Planning board testimony about a proposed 72-room hotel at the foot of Cooper Bridge in Red Bank was put off until mid-January Monday night after a lawyer for an objector raised a question about the structure’s height.

Ron Gasiorowski, representing Stephen Mitchell, says a borough ordinance limits the hotel to 50 feet, whereas the proposed Hampton Inn is 30 feet higher than that.

No public testimony was heard, however. Instead, after waiting more than 90 minutes through a hearing on another matter, Gasiorowski huddled at the front of the room with board attorney Michael Leckstein and Hampton Inn lawyer Marty McGann, after which McGann suggested the hearing be adjourned until January 18.

Afterward, Gasiorowski said an ordinance on the books limits the height of riverfront property to 50 feet above a point midway between Rector Place, which the hotel property adjoins, and the river.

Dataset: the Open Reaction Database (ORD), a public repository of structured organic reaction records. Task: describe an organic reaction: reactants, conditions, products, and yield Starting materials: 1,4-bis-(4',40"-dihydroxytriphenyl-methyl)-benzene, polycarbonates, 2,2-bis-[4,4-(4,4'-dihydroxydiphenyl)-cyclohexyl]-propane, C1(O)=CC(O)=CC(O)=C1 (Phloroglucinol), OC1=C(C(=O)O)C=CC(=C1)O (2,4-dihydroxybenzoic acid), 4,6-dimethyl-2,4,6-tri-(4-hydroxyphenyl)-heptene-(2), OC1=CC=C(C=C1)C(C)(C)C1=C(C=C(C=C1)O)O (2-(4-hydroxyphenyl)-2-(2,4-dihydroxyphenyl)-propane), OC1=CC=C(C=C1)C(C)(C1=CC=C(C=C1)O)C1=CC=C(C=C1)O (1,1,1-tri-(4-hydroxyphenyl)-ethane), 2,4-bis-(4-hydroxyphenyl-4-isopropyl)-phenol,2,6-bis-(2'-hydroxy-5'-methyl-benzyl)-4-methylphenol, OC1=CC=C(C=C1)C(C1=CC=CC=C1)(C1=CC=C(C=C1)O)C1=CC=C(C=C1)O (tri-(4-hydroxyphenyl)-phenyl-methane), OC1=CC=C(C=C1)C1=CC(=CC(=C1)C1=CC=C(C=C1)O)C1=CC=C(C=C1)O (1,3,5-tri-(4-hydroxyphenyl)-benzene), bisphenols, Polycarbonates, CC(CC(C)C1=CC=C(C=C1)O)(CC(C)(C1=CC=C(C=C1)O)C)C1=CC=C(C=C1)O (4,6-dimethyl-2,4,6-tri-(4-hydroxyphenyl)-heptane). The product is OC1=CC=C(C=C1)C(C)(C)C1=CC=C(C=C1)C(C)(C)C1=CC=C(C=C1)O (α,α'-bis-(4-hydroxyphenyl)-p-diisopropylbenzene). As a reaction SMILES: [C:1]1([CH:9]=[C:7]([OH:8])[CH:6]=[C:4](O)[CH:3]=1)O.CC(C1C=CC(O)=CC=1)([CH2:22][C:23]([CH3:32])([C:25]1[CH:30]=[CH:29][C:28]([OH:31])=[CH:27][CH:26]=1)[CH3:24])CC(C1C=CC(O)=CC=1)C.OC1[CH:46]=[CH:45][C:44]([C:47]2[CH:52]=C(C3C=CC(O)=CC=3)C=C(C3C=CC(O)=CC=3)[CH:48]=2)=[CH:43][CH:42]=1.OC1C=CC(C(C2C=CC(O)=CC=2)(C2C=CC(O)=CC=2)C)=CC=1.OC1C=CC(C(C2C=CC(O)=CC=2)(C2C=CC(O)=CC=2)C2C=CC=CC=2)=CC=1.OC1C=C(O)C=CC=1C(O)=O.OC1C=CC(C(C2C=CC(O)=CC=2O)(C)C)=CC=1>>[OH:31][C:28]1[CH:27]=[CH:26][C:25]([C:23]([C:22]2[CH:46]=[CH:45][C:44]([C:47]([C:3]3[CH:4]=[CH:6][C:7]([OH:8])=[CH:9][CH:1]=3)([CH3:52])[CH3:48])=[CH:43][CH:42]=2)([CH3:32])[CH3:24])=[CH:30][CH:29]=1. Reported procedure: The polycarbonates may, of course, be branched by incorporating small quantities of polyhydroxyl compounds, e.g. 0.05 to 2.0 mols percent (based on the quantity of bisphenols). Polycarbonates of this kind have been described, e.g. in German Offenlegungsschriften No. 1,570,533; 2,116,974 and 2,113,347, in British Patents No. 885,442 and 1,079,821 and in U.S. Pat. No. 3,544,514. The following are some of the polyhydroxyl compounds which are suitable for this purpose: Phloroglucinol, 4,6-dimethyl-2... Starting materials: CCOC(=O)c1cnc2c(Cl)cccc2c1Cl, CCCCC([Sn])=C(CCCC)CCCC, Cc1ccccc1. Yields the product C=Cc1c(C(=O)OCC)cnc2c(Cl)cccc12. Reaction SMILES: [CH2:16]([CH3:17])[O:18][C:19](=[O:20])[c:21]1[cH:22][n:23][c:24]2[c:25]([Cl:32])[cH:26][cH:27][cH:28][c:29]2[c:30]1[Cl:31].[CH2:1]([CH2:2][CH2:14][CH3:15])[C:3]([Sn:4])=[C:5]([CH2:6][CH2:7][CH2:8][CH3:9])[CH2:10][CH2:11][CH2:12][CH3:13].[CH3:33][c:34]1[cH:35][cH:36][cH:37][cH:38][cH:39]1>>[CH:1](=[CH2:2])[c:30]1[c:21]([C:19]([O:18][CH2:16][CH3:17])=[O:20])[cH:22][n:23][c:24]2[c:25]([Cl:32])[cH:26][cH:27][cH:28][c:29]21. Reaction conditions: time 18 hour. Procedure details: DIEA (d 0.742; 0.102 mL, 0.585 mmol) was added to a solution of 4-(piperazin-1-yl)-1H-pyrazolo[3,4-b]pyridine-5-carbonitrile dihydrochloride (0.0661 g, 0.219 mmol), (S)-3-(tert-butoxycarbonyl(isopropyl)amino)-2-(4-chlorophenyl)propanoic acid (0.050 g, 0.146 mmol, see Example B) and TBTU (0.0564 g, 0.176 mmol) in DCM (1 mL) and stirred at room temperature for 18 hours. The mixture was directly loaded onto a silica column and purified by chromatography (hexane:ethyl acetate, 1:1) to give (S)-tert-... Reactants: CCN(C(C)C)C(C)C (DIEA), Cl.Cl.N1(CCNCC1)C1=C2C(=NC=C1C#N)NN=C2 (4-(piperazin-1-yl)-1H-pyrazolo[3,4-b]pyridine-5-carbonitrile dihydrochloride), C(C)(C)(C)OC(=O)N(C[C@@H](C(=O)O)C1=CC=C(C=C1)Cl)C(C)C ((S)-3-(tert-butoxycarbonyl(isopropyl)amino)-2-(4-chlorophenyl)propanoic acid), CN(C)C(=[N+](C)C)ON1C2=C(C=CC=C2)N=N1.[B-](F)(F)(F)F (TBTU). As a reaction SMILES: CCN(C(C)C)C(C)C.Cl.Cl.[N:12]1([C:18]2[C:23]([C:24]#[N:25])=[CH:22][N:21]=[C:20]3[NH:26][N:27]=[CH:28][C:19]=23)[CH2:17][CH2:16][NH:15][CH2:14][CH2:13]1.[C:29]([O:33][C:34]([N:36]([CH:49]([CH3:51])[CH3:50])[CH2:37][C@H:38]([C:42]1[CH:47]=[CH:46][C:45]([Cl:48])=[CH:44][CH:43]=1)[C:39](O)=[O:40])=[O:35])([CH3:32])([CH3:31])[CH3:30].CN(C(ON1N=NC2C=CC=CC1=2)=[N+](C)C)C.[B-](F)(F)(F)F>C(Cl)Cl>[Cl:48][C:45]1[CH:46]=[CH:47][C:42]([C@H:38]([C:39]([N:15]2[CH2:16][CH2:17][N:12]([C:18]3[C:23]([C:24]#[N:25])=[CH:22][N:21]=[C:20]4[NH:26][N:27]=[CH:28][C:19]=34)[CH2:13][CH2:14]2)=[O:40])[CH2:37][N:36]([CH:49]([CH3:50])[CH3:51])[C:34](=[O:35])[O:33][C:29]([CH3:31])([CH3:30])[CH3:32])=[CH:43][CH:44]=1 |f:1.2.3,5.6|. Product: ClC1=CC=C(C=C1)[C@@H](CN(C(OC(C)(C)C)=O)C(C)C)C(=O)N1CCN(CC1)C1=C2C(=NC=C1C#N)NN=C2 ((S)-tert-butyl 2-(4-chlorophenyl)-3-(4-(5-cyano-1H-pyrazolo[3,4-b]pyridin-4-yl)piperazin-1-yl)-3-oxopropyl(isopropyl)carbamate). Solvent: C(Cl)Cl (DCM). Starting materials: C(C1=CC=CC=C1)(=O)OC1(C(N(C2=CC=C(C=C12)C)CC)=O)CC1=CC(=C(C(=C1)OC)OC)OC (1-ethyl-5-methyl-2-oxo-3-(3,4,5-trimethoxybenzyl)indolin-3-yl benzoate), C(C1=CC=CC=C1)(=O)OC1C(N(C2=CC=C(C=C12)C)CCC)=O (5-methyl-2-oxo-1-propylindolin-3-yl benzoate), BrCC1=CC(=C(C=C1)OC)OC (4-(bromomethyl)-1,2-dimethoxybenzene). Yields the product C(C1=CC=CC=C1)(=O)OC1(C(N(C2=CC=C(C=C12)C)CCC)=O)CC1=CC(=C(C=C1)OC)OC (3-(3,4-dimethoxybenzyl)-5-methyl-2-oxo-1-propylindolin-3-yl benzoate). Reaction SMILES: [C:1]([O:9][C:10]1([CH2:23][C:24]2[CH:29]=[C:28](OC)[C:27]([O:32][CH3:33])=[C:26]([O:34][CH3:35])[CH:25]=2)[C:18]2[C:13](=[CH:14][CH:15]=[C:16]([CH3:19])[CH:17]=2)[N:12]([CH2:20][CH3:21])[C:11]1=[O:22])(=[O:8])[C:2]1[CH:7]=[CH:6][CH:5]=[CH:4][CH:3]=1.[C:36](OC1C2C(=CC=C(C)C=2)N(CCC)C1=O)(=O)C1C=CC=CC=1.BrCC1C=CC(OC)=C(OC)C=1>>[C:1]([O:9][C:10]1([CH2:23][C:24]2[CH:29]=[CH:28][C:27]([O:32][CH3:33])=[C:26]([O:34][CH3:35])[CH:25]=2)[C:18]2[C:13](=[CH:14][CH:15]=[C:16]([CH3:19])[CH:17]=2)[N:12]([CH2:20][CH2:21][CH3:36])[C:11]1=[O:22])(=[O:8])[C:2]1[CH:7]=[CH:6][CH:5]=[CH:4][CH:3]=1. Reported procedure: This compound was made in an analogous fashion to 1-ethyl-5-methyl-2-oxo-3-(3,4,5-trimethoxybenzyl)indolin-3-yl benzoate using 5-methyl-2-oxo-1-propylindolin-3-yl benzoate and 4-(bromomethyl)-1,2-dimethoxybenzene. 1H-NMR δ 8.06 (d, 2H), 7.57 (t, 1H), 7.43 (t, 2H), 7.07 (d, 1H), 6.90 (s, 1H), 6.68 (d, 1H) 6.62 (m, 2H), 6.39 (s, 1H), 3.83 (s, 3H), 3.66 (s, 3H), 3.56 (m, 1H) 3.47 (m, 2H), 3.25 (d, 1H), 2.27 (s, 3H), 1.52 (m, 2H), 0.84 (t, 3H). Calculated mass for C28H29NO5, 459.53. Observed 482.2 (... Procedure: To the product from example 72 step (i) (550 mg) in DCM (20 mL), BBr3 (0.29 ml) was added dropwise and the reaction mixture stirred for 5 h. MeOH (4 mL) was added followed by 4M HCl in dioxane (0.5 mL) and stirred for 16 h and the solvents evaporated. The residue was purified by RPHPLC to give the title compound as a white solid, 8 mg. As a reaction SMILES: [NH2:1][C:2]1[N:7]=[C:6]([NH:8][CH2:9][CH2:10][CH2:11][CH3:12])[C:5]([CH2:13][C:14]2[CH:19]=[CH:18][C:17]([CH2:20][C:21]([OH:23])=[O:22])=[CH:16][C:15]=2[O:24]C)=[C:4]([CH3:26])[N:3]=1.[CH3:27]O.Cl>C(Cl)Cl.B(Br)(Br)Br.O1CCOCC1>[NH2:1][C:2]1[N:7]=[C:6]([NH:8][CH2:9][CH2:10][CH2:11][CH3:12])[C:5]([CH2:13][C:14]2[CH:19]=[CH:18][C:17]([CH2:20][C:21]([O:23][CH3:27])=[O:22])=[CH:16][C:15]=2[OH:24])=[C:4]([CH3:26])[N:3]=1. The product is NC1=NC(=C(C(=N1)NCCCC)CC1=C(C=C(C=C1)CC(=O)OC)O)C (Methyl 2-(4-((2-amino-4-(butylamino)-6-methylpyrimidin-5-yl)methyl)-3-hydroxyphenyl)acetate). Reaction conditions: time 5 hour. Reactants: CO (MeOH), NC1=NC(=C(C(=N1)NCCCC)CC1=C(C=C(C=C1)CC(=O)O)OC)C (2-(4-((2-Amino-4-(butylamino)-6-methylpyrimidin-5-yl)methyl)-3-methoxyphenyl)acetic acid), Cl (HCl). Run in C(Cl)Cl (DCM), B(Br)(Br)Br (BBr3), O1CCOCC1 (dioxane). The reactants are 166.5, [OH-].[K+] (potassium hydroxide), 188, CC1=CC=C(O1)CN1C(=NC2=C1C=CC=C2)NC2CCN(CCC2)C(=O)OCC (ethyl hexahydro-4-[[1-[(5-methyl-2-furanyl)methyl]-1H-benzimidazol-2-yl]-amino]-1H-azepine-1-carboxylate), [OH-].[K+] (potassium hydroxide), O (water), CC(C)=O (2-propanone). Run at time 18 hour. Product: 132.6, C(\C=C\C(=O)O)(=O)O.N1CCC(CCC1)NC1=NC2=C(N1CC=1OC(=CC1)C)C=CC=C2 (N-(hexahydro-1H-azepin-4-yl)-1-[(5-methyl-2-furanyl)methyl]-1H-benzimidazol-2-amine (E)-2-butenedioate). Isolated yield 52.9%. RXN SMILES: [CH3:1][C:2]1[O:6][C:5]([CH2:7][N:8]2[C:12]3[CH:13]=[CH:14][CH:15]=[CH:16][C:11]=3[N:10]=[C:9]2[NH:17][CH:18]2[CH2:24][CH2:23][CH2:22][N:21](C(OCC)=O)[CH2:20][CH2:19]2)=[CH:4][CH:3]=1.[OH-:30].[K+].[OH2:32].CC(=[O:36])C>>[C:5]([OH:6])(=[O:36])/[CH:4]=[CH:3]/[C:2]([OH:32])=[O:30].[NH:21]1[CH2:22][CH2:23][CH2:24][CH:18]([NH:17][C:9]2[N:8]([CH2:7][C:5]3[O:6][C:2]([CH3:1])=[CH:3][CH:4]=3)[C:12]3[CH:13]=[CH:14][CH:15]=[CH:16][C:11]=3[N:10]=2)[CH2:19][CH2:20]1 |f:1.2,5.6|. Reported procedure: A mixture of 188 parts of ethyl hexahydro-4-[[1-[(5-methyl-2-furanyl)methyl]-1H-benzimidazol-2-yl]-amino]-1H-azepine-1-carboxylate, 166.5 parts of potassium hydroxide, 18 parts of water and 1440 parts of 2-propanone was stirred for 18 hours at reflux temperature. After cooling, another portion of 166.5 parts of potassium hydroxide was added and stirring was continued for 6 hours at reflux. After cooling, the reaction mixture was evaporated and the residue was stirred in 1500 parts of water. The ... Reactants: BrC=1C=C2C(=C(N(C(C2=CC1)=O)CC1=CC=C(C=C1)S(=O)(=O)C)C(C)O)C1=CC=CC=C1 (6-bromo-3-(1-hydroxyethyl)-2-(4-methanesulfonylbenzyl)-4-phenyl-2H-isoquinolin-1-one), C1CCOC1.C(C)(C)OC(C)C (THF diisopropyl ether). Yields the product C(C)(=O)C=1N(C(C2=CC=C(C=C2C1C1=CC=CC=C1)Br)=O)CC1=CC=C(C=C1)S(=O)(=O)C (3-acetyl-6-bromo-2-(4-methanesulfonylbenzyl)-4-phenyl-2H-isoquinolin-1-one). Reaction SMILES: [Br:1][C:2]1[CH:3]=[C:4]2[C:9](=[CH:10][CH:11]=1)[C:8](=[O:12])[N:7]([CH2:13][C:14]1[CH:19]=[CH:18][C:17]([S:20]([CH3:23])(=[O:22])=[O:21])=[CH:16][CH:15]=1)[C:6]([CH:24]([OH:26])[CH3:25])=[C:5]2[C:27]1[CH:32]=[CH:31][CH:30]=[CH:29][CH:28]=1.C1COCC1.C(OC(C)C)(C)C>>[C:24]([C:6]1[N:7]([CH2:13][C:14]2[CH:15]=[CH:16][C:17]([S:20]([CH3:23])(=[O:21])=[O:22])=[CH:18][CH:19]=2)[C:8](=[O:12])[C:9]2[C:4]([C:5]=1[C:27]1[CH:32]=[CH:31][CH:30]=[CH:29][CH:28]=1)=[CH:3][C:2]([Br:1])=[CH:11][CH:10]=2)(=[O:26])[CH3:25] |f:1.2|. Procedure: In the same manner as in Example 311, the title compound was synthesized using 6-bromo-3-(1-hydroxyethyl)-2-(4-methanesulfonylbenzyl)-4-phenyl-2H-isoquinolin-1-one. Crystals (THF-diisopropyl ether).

“This is 80 feet,” he said.

Borough Engineer Christine Ballard said she was unaware of the provision and did not know how it might affect the Hampton Inn proposal. But she said it could conceivably result in the hotel needing a variance, and thus make the application a matter for the zoning board, where the standard of proof for applicants is higher.

Gasiorowski has already filed a lawsuit against the town claiming that the matter was improperly routed to the planning board. That suit is pending.

McGann, though, said that the hotel’s engineer’s had accounted for the height provision, and that he was confident the case would stay with the planning board, which began hearings on the hotel in August.

“He raised a very technical question,” McGann said of Gasiorowski. “I think we’re prepared to address it at the next meeting.”

The board also put off until January 18 testimony about a planned conversion of the Welsh Farms convenience store on East Front Street to a 7-Eleven store because the applicant, a board member said, “was not ready.” About a dozen residents had turned out to raise questions and objections.